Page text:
Want a Kindle Fire? You're out of luck.
Amazon (Fortune 500) sent out press invitations last week for a Sept. 6 event in California. While Amazon didn't reveal the subject of the event, it's widely expected that the company will unveil new versions of the Fire tablet and Kindle e-readers. ,
The sell-out isn't all that surprising: Retailers often let stock sell out or offer steep discounts on merchandise that is about to be replaced with newer versions.
Thursday's press release about the Kindle Fire sell-out didn't reveal how many have been sold, as Amazon famously doesn't release Kindle unit sales. The company did say the Fire comprised 22% of U.S. tablet sales in its nine months on the market, though the source of Amazon's data is unclear. IHS iSuppli's analysis found that the Kindle Fire never held more than a 14% share of the tablet market, and sales have slipped in recent months.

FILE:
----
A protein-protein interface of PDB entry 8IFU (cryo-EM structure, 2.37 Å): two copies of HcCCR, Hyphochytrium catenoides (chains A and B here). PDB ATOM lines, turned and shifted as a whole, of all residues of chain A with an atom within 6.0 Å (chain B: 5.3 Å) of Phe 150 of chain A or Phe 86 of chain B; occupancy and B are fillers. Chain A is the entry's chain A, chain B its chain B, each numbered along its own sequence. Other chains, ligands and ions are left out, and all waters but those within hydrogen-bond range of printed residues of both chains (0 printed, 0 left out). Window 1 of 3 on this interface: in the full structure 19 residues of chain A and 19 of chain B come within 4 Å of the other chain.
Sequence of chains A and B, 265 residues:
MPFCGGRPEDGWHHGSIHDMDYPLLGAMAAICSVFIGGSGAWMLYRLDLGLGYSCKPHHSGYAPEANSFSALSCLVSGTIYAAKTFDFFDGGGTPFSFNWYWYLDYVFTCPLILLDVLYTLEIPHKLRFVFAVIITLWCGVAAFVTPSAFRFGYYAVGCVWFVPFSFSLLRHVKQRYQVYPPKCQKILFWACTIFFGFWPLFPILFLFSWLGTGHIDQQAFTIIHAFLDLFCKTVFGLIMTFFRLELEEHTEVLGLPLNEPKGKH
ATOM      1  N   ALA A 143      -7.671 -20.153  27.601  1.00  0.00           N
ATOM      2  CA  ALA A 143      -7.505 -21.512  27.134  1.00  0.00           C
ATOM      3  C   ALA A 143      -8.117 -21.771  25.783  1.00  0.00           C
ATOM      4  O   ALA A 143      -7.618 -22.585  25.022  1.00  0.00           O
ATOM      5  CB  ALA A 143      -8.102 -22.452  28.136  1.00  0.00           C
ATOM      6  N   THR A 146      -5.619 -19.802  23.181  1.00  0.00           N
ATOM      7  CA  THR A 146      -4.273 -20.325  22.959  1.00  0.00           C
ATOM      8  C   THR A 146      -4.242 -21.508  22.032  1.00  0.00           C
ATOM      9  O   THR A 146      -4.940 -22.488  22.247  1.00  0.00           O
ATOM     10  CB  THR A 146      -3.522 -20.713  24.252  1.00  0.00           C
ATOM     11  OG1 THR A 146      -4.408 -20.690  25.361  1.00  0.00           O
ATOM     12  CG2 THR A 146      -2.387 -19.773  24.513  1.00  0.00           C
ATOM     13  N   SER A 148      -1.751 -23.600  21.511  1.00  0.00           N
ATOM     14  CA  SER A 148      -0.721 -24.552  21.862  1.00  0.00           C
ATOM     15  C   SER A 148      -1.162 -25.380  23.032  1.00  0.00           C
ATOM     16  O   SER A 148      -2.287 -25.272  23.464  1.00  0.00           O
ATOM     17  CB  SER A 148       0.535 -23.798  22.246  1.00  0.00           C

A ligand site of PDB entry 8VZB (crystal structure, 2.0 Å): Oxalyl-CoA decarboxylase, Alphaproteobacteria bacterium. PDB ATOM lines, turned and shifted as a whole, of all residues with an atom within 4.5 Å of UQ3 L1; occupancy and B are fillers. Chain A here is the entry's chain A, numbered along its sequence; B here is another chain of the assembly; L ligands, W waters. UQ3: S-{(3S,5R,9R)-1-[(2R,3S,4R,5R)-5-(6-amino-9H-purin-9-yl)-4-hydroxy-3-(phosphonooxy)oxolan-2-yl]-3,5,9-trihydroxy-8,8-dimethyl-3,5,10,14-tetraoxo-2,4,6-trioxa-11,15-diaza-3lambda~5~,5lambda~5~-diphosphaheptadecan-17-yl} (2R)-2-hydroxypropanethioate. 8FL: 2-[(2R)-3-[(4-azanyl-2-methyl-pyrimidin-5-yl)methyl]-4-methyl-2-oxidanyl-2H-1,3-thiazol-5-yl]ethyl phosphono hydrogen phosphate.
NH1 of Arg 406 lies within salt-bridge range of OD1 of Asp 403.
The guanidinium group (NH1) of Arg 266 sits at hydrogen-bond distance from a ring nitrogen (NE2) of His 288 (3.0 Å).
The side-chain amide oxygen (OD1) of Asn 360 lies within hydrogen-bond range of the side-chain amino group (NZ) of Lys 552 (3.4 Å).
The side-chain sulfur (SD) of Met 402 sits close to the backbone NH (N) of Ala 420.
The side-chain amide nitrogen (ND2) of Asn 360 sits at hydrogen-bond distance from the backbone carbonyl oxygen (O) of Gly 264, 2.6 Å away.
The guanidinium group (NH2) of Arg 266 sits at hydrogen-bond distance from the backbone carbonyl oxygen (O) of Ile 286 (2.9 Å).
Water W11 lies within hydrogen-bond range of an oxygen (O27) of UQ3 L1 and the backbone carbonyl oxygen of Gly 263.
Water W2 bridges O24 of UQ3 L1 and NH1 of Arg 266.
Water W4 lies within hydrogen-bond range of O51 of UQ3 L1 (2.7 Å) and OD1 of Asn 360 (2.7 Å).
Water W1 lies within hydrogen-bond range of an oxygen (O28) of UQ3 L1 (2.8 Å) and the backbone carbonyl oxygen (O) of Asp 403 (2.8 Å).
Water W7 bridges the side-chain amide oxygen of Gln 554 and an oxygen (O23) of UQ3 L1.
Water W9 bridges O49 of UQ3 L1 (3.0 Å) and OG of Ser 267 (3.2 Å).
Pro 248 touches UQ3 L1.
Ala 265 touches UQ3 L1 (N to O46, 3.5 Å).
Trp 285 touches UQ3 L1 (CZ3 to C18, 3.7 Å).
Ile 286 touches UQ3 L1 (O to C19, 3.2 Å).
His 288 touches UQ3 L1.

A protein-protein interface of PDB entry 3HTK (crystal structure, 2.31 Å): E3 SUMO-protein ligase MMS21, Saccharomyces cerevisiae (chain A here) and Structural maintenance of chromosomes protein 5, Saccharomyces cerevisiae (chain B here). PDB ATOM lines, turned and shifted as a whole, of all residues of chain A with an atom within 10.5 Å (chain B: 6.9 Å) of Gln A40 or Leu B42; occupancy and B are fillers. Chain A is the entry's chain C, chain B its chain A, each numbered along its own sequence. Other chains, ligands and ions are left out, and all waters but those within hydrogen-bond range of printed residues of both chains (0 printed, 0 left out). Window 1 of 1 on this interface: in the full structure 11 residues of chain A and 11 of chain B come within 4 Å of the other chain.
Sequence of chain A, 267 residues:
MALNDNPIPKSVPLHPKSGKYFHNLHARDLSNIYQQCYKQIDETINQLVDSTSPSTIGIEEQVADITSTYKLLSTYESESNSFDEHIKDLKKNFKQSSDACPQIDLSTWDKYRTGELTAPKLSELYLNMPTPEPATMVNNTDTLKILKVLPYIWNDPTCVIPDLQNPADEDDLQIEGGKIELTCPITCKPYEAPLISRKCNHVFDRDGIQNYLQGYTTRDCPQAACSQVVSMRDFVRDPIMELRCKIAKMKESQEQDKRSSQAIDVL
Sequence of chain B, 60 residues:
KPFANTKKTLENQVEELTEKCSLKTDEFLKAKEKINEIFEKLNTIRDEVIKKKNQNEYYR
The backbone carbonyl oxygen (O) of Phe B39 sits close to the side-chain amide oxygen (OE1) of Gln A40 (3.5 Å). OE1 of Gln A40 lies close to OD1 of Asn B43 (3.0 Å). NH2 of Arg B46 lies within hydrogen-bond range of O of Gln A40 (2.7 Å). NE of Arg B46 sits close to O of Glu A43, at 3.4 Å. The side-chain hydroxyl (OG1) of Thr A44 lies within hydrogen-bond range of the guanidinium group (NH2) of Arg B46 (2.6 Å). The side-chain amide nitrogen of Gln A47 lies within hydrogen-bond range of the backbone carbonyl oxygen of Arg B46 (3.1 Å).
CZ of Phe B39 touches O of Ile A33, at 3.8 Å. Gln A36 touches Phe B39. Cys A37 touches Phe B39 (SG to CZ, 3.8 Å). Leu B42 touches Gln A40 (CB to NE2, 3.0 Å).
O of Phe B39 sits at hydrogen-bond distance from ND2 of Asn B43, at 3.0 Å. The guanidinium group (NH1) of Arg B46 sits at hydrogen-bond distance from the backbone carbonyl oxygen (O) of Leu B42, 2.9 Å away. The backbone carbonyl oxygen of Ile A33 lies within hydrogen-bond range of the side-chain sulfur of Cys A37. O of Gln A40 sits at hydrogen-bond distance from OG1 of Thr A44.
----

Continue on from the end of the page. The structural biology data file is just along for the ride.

The 7-inch Kindle Fire began shipping in November for $199, clearly aimed at undercutting Apple's (Fortune 500) wildly popular $499 iPad. The Fire is geared towards media consumption: reading books and magazines, watching video and streaming music. ,
Among the rumors about next week's event: Amazon may announce a 10-inch Kindle Fire. That would be slightly bigger than the 9.7-inch screen on the iPad.
At the same time, Apple is rumored to be releasing a smaller version of the iPad at its own event sometime in September or October. The so-called "iPad Mini" will purportedly be a 7-inch device -- just like the current Kindle Fire.
Apple controlled more than two-thirds of the tablet market in the second quarter, according to iSuppli's most recent data. Samsung has captured about 9% of the market, and Amazon came in at the No. 3 spot with 4%. Rounding out the top 5 were Asus with 3% and Barnes & Noble (Fortune 500) at 2%. ,
It's a tough market to play in, littered with other tablets that sorely disappointed or died outright. In the most extreme example, Hewlett-Packard (Fortune 500) killed off its TouchPad last year after just 49 days on the market. ,
BlackBerry maker Research in Motion ( released its )PlayBook tablet in April 2011 and immediately drew criticism for its unfinished feel. Motorola's Xoom debuted at $799, and sales were sluggish.
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